The cellular roles of Ccr4-NOT in model and pathogenic fungi - implications for fungal virulence

John C Panepinto, Eva Heinz, Ana Traven

Research output: Contribution to journalReview ArticleResearchpeer-review

21 Citations (Scopus)


The fungal Ccr4-NOT complex has been implicated in orchestrating gene expression networks that impact on pathways key for virulence in pathogenic species. The activity of Ccr4-NOT regulates cell wall integrity, antifungal drug susceptibility, adaptation to host temperature, and the developmental switches that enable the formation of pathogenic structures, such as filamentous hyphae. Moreover, Ccr4-NOT impacts on DNA repair pathways and genome stability, opening the possibility that this gene regulator could control adaptive responses in pathogens that are driven by chromosomal alterations. Here we provide a synthesis of the cellular roles of the fungal Ccr4-NOT, focusing on pathways important for virulence toward animals. Our review is based on studies in models yeasts Saccharomyces cerevisiae and Schizosaccharomyces pombe, and two species that cause serious human infections, Candida albicans and Cryptococcus neoformans. We hypothesize that the activity of Ccr4-NOT could be targeted for future antifungal drug discovery, a proposition supported by the fact that inactivation of the genes encoding subunits of Ccr4-NOT in C. albicans and C. neoformans reduces virulence in the mouse infection model. We performed bioinformatics analysis to identify similarities and differences between Ccr4-NOT subunits in fungi and animals, and discuss this knowledge in the context of future antifungal strategies.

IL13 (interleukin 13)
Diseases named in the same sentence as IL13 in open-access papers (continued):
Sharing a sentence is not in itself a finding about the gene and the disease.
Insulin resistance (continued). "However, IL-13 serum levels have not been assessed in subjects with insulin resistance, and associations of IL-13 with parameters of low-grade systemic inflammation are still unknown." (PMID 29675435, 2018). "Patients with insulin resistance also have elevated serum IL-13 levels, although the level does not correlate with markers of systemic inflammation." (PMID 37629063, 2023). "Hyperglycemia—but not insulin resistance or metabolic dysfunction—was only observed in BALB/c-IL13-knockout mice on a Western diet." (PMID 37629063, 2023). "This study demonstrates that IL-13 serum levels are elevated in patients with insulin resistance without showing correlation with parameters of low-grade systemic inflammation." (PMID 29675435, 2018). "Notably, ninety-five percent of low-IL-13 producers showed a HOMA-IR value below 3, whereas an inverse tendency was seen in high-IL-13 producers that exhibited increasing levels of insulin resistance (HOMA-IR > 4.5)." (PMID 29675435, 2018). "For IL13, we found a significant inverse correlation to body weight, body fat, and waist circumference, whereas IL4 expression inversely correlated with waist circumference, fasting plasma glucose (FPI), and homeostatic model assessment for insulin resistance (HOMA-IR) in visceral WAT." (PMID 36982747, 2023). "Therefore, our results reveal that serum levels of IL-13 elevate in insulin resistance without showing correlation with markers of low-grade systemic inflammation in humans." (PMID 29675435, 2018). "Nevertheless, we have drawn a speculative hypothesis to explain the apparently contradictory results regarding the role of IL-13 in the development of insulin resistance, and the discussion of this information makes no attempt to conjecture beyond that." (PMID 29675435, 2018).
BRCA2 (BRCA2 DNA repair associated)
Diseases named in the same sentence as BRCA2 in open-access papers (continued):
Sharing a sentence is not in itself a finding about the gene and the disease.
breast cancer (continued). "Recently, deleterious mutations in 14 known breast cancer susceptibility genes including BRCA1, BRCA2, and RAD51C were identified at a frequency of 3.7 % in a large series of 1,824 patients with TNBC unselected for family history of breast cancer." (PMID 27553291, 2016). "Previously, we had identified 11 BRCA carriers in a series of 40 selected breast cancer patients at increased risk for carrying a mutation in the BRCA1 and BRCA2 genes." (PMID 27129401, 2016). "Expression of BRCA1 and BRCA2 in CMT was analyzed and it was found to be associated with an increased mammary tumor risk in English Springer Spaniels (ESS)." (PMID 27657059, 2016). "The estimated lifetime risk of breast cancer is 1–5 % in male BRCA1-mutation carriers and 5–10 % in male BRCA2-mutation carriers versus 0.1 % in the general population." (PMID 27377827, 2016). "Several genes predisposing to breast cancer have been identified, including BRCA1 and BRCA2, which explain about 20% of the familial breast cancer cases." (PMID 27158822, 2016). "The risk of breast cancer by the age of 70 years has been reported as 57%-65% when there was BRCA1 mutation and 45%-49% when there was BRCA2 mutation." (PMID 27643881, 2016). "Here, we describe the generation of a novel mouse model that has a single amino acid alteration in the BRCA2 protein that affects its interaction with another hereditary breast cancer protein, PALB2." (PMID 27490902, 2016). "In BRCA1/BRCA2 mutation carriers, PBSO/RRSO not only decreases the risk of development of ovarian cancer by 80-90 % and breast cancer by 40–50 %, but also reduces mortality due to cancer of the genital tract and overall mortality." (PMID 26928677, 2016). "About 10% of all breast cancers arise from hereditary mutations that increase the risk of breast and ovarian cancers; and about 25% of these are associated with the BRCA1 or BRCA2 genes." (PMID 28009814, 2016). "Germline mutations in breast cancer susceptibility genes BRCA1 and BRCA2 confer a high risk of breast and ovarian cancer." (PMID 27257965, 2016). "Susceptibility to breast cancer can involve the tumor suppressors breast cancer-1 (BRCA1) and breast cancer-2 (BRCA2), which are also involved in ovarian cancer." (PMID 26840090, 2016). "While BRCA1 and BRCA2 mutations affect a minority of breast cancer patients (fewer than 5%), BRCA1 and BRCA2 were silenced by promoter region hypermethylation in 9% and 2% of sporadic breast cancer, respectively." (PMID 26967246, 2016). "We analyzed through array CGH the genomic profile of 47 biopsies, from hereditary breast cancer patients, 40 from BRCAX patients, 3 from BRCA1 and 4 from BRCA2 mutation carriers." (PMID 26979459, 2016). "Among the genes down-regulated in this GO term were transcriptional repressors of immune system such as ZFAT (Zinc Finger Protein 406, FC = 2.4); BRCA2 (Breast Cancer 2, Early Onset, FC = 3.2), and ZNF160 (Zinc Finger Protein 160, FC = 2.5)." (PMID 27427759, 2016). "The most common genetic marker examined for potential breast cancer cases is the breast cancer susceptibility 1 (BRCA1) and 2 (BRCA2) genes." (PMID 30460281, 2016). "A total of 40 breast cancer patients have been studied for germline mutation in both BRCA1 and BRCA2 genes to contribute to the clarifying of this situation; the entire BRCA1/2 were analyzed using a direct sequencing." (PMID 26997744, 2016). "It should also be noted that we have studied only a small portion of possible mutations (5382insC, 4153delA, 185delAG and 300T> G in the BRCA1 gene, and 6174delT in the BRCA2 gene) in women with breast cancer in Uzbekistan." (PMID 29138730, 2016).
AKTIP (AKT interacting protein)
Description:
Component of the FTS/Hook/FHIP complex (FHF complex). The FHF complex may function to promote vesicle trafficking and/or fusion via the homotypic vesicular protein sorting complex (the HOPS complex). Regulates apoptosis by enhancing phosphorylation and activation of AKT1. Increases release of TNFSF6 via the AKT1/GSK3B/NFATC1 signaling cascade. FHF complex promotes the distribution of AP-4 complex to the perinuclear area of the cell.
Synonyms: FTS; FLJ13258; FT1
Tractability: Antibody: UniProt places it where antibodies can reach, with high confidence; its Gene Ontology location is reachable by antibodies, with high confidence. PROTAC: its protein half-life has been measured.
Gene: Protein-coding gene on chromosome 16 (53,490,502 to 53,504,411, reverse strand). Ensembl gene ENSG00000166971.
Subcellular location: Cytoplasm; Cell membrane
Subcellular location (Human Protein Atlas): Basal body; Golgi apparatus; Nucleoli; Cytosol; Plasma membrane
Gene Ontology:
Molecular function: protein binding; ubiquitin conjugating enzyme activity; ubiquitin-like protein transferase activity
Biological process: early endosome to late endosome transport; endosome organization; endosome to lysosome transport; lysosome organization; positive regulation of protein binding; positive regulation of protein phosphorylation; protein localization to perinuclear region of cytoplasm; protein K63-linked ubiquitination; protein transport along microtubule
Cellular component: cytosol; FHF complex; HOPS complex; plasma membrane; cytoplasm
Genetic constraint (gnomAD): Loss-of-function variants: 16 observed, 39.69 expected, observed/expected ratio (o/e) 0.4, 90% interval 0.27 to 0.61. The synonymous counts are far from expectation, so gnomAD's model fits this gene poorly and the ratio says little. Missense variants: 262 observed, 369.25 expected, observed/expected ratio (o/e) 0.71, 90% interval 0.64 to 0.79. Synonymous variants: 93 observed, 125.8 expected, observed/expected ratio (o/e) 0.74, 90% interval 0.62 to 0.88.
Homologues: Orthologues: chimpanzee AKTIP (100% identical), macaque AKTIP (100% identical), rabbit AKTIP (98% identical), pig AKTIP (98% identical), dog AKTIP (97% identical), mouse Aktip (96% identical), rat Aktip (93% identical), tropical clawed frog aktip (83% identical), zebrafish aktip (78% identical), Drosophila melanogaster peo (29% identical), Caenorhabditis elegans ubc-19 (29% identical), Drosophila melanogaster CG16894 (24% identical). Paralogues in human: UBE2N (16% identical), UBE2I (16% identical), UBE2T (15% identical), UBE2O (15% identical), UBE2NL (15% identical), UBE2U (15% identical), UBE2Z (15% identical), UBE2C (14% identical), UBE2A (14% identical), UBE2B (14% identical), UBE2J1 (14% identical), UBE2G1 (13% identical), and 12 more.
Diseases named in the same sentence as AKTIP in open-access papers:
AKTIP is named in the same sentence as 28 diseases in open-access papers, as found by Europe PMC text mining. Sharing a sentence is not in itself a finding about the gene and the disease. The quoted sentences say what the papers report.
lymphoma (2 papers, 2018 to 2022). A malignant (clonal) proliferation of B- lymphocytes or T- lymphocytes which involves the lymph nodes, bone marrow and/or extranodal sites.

Original languageEnglish
Article number302
Number of pages12
JournalFrontiers in Genetics
Publication statusPublished - 2013

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